Real love requires a lot of effort, intent, careful thought, and yes, sometimes pain.
What Love is Not
One of the most common misconceptions about love is that dependency is love.
Dependency being defined as: the inability to experience wholeness or to function adequately without the certainly that one is being actively cared for by another.
All of us have desires to be babied, to be nurtured and cared for by someone who has our best interests at heart. No matter how strong, responsible or adult you are, everyone has some of this yearning within them. This is part of being human. But for those that are psychologically healthy, these desires do not rule our lives.
When these emotions dictate the quality of our existance, then we have a real problem.
This is called being dependent. Dependent people are so busy seeking to be loved that they have no energy left to actually love. Like starving people, scrounging wherever they can for food, and with no food of their own to give to others. It is as if within them, they have an inner emptiness. A bottomless pit crying out to be filled but which can never be totally filled. They never actually feel "full-filled" or have a sense of completeness. They always feel like "a part of me is missing." They tolerate loneliness very poorly. Because of their lack of wholeness, they have no real sense of identity, and they define themselves solely by their relationships.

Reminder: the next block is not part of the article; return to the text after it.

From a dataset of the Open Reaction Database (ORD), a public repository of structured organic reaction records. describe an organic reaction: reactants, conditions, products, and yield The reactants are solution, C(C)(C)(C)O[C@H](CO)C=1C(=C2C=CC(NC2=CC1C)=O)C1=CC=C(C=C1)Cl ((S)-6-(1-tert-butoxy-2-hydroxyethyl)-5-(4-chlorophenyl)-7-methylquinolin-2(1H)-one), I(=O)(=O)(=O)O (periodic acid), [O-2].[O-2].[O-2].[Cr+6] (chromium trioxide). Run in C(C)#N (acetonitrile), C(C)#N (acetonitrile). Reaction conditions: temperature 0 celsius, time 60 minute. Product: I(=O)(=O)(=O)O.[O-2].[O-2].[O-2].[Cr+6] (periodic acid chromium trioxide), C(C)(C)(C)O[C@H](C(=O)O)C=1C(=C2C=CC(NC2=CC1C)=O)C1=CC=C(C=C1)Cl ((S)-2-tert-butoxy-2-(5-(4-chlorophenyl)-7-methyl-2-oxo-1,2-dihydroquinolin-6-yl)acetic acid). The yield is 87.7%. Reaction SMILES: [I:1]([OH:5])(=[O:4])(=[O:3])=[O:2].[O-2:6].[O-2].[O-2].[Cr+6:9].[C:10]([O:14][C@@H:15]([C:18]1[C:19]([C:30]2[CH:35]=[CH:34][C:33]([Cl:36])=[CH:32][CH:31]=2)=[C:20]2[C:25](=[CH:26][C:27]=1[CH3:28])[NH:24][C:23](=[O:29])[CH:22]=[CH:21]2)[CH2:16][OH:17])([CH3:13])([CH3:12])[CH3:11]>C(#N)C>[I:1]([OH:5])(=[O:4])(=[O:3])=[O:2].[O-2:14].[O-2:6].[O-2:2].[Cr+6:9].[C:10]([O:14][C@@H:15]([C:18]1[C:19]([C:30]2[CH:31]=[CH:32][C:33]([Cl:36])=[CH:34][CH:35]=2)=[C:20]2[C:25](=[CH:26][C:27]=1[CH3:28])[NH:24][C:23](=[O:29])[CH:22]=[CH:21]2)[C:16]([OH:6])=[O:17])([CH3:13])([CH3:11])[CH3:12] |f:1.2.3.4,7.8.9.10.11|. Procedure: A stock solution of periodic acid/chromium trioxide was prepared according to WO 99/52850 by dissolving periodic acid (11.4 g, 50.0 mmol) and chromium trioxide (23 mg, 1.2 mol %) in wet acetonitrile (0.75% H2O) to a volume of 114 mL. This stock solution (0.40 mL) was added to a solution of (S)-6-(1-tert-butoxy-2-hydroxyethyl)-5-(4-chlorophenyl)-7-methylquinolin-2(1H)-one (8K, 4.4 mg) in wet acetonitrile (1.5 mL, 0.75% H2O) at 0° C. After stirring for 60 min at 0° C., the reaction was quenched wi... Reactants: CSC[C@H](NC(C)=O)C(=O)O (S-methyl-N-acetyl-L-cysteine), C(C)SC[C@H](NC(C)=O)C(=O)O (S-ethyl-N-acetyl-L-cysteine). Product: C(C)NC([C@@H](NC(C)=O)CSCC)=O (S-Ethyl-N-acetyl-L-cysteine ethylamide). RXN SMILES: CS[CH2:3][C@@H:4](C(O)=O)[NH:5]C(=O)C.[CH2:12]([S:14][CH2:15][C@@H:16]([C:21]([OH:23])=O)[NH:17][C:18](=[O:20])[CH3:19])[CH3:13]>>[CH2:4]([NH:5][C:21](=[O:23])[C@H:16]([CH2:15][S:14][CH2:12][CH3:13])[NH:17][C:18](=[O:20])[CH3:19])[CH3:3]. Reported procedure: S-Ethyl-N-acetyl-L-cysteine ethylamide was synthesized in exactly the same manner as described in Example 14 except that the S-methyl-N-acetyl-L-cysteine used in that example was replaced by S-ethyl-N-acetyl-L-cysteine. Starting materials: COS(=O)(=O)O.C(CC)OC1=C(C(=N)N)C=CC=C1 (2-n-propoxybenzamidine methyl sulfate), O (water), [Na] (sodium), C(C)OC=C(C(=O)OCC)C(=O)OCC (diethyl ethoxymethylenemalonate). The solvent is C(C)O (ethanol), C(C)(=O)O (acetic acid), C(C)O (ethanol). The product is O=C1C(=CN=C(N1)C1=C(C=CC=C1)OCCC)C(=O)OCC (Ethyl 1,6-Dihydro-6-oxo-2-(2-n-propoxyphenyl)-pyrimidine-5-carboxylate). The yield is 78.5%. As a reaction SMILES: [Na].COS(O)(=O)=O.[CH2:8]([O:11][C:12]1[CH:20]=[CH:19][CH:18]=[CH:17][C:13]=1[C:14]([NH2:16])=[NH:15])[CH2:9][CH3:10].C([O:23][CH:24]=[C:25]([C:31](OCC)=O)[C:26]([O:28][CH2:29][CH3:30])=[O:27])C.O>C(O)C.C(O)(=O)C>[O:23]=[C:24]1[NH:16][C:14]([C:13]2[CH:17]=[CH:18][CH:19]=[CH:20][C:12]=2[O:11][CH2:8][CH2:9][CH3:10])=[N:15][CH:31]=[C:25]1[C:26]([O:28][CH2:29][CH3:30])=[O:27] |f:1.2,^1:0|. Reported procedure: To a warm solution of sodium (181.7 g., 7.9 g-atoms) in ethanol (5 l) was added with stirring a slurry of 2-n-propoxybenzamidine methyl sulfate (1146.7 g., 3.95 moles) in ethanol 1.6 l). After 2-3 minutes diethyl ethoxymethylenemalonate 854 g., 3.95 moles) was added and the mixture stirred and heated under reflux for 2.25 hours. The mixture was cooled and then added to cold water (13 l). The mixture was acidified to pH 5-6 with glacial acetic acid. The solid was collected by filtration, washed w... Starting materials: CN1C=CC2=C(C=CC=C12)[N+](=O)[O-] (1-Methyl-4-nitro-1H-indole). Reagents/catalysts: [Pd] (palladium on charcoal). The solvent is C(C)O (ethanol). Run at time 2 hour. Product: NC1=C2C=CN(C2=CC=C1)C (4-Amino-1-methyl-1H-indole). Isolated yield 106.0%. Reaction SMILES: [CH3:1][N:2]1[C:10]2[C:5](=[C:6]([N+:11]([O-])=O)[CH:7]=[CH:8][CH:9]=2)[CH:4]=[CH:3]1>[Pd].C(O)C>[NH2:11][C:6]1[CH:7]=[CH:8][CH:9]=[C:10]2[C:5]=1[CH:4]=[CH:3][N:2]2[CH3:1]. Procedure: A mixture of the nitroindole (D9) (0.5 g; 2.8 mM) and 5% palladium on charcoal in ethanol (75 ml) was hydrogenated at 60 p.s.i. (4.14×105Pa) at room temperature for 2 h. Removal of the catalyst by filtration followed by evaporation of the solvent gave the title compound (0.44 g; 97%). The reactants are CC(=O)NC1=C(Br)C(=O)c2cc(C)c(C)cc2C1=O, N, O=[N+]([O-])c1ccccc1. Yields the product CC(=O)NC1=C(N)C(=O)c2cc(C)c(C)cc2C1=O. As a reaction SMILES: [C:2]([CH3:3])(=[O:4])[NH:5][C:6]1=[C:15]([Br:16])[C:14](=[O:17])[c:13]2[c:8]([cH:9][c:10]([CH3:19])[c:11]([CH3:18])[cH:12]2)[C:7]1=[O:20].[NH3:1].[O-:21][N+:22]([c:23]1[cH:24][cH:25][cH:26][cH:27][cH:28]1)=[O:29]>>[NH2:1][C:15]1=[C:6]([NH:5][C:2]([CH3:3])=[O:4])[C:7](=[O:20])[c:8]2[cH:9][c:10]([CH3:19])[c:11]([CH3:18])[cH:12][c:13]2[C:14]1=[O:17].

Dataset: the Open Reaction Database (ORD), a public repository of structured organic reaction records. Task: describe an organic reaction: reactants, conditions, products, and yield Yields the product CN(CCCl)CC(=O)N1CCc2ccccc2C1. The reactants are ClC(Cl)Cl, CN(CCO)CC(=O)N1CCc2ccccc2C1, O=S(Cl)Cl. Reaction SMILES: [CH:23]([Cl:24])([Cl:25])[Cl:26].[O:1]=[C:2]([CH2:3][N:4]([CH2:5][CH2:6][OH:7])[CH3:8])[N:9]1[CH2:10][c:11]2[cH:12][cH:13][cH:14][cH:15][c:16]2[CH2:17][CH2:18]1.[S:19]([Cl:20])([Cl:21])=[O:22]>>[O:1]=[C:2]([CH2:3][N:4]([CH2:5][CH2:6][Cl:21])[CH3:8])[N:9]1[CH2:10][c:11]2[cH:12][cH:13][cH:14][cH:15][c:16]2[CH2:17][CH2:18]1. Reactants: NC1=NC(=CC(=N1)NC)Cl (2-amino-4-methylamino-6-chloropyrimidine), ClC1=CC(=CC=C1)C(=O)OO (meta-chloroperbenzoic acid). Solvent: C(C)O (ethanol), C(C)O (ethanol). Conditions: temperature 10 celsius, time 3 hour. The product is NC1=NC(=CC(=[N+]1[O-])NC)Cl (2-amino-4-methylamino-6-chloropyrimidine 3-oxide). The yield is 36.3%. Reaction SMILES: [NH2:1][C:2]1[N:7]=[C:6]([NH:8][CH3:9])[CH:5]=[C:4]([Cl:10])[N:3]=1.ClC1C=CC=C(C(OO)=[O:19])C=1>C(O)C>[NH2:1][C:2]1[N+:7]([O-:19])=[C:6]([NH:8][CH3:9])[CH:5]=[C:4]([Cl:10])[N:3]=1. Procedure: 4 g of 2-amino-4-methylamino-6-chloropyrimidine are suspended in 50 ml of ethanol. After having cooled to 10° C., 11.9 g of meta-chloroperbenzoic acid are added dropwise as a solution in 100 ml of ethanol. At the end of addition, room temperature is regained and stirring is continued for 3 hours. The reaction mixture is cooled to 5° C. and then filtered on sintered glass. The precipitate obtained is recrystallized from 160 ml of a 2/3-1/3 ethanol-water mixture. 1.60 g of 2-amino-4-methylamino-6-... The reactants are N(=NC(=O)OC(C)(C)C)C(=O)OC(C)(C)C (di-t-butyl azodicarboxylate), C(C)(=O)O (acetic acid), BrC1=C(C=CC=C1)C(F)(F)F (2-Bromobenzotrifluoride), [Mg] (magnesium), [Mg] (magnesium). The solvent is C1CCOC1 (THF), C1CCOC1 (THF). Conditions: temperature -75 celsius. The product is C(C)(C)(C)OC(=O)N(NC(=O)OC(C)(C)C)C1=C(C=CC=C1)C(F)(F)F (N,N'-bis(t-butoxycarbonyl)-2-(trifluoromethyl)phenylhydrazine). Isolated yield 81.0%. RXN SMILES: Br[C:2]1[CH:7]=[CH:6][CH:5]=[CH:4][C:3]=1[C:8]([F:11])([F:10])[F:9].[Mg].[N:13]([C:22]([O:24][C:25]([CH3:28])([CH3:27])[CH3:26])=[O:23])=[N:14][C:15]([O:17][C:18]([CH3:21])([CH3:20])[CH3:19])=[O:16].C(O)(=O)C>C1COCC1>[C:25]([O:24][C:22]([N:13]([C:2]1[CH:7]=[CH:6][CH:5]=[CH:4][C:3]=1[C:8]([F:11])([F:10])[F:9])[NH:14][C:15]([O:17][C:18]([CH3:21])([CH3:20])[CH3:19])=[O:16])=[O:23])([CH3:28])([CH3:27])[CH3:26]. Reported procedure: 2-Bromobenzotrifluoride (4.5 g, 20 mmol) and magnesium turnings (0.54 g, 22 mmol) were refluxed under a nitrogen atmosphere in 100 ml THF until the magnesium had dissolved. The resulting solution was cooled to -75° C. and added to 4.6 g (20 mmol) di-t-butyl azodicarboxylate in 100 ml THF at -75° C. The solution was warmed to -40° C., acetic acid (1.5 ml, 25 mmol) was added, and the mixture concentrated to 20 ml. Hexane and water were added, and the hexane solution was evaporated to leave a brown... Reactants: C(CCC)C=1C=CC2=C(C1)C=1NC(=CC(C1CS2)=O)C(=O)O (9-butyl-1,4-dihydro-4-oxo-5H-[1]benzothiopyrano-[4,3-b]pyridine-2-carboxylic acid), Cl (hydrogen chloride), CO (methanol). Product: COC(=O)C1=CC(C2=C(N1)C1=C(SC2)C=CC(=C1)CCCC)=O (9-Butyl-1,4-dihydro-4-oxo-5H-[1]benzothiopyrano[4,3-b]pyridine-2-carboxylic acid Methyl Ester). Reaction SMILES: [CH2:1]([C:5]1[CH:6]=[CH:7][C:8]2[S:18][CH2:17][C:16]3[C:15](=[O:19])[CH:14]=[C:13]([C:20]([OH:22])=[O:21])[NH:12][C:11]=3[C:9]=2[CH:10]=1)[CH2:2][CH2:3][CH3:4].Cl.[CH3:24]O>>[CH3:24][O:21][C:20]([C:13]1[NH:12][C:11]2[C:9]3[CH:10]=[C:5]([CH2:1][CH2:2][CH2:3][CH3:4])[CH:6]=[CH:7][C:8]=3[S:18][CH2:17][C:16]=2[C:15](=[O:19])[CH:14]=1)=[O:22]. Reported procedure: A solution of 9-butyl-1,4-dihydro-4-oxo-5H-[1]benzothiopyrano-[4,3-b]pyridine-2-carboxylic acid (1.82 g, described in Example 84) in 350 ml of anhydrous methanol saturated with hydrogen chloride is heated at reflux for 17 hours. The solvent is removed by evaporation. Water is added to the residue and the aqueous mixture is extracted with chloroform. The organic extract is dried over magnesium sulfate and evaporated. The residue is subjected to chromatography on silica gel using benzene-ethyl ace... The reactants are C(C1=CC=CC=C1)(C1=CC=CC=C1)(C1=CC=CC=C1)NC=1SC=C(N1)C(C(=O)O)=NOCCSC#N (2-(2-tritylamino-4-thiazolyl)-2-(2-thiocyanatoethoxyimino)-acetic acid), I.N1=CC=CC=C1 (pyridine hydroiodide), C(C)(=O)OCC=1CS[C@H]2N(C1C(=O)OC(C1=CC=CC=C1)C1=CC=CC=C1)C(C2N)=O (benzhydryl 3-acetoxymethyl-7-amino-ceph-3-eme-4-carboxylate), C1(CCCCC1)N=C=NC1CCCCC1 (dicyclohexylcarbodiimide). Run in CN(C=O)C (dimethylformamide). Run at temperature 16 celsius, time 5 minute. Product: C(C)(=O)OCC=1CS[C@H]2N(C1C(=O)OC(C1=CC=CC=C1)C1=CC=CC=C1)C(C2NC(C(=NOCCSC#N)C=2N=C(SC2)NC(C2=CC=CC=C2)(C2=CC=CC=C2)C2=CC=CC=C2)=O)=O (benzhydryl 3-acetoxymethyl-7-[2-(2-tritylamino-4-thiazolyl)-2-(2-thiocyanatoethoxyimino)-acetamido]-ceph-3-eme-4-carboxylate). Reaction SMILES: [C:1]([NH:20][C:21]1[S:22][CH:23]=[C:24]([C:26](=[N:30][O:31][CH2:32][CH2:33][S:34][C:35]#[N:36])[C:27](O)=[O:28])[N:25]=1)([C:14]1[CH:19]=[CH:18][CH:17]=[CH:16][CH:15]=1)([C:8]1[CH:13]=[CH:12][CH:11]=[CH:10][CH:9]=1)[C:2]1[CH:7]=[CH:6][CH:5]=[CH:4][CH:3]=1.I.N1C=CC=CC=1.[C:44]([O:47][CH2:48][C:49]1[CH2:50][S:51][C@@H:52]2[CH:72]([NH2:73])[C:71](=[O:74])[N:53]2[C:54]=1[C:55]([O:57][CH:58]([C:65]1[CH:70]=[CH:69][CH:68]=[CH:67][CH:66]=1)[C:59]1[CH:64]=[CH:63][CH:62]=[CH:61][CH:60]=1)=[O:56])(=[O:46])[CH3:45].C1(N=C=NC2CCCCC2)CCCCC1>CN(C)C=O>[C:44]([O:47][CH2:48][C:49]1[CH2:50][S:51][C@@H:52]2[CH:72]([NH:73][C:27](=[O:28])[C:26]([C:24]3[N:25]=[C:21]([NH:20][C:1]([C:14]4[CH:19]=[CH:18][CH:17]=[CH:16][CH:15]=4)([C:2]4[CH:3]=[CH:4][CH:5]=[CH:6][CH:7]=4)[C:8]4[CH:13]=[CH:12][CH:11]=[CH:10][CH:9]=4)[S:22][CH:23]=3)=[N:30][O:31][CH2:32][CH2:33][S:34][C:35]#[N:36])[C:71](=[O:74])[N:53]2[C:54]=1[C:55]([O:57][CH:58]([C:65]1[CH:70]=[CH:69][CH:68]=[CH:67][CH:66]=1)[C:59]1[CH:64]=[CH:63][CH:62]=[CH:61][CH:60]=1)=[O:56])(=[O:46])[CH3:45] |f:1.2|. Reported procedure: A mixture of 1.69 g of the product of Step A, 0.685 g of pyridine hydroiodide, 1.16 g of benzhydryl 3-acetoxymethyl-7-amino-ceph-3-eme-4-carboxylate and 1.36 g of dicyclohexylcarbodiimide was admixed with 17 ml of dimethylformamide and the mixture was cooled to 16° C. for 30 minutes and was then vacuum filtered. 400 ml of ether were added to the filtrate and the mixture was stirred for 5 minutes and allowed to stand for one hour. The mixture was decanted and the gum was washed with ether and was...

It doesnt really matter whom they are dependent upon, as long as there is someone. Consequently, their relationships, although seemingly dramatic in their intensity, are actually quite shallow. Because of the strength of their sense of inner emptiness and the hunger to fill it. Dependent peoples motives for doing things for others is to cement the attachment of others to them, so as to assure their own feelings of being cared for.
When the possibilty of garnering care from another isnt directly involved, dependent people have great difficulty in "doing things." They find it agonizingly difficult to do things such as buy a house, locate a job, leave a totally unsatisfactory old job, or even invest themselves in a hobby. Often aimless and feeling lost.